Out Now—Shopping for A CEO’s Wife (Book 12 in the Shopping series) by Julia Kent (@jkentauthor)
Snowbound. Sounds so romantic, with visions of cuddling before a roaring fire, hot chocolate spiked with brandy, and a secret elopement.
My fiancé’s father won’t stop trying to turn our pending wedding into a three-ring media circus so he can get free publicity for his family’s Fortune 500 company. My mother has decided she’s done with All Things Wedding and asks her teacup Chihuahua for mother-of-the-bride advice.
They’ve all gone certifiably mad.
Then the stress from the wedding puts my mother in the hospital, I scream at my future father-in-law in front of a camera crew and the video goes viral, and the romantic wedding that started with Andrew’s grand Pride and Prejudice proposal looks less like Jane Austen and more like Dostoyevsky.
So what do you do when you’re a fixer and you can’t fix something?
You give up on it.
Not on Andrew, silly.
Shopping for a CEO’s Wife is the 12th book in Julia Kent’s New York Times bestselling Shopping series. As Shannon and Declan enjoy their newlywed bliss, Andrew’s father wants to exploit Amanda and Andrew’s nuptials, much to Amanda’s chagrin. Can she learn to stand up to her future father-in-law and fight for what’s right? But the real question is: will Spritzy the teacup Chihuahua end up being a flower girl?
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Saved by his phone. Andrew scrolls through his texts with a half grin. I know that look. He thinks he won. Won what? I decide on the spot that we weren’t having an argument. Not even a heated discussion. This is what being in a lifelong relationship is all about, right?
Pacing. I have to pace myself when it comes to conflicts, big and small. Especially small. Letting him think he won this one is important. Give an inch.
Take a mile later.
“It’s Dad again,” Andrew says with that mysterious new tone of voice he’s developed. I watch him as he reads his phone, eyes drifting over the screen, hair messy from the skiing earlier. Deep brown eyes narrow as he reacts to whatever his dad said. The muscle between his jaw and ear pokes out with tension as he swallows and swipes on his phone. He blinks rapidly, but his breathing doesn’t speed up.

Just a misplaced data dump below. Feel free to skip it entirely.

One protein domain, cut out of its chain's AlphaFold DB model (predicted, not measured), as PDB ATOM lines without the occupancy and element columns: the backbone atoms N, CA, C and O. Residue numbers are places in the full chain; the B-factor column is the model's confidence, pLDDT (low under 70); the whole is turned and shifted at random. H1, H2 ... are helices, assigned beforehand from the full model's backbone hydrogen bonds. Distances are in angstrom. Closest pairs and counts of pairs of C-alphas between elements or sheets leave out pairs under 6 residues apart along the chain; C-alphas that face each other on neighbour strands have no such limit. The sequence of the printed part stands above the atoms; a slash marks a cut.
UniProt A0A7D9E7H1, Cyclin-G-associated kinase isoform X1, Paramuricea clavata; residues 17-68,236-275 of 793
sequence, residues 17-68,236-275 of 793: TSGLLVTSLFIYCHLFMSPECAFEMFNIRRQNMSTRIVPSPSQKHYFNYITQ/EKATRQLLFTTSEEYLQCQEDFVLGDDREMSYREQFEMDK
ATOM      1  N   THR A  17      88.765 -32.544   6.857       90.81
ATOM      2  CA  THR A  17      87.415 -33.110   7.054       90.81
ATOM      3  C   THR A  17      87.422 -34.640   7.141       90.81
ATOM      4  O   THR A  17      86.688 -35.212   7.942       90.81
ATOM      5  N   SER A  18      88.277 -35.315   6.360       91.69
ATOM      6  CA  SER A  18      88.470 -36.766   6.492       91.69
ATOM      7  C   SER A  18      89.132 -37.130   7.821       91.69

He’s irritated, but not angry. Annoyed, but not pissed.
I tuck away his reaction in my mental database.
Lately, I find myself watching him with a strange fascination. Openly, obviously, and without hesitation. Andrew doesn’t seem to mind. I know he knows I’m doing it, but so far, he hasn’t questioned me. If he were to ask, I couldn’t tell him why. I don’t know why.
Yet I do it, day in and day out.
“What did he say now?” I ask politely, knowing the answer.
“It’s about the wedding,” Andrew answers, giving me a look that says, Of course. “He insists we need to hold it at Farmington, like Declan’s wedding.”
“His PR team says it’ll get more press. All the major media outlets will station vans there, and the comparisons will generate easier headlines.”
“What does that mean?”
Andrew rolls his eyes. He reaches across my lap and grabs his abandoned coffee mug. The stretch makes his shirt hike up slightly, exposing his waistline, a thin wedge of tanned muscle coming into sight. I catalog it, like I always do these days, and wonder when this will become boring.
“Dad thinks that the press will be more invested if they can sensationalize our wedding ceremony. ‘Will they or won’t they escape?’” Andrew uses one hand to make finger quotes.
“He expects us to be in Declan and Shannon’s shadow on our wedding day?”
“That’s exactly what I said to Dad! Almost word for word. And I told him no. Hell, no.”
“What was his response?”
“That we should ask your mother.”
New York Times and USA Today Bestselling Author Julia Kent writes romantic comedy with an edge. From billionaires to BBWs to new adult rock stars, Julia finds a sensual, goofy joy in every contemporary romance she writes. Unlike Shannon from Shopping for a Billionaire, she did not meet her husband after dropping her phone in a men’s room toilet (and he isn’t a billionaire). She lives in New England with her husband and three sons in a household where the toilet seat is never, ever, down
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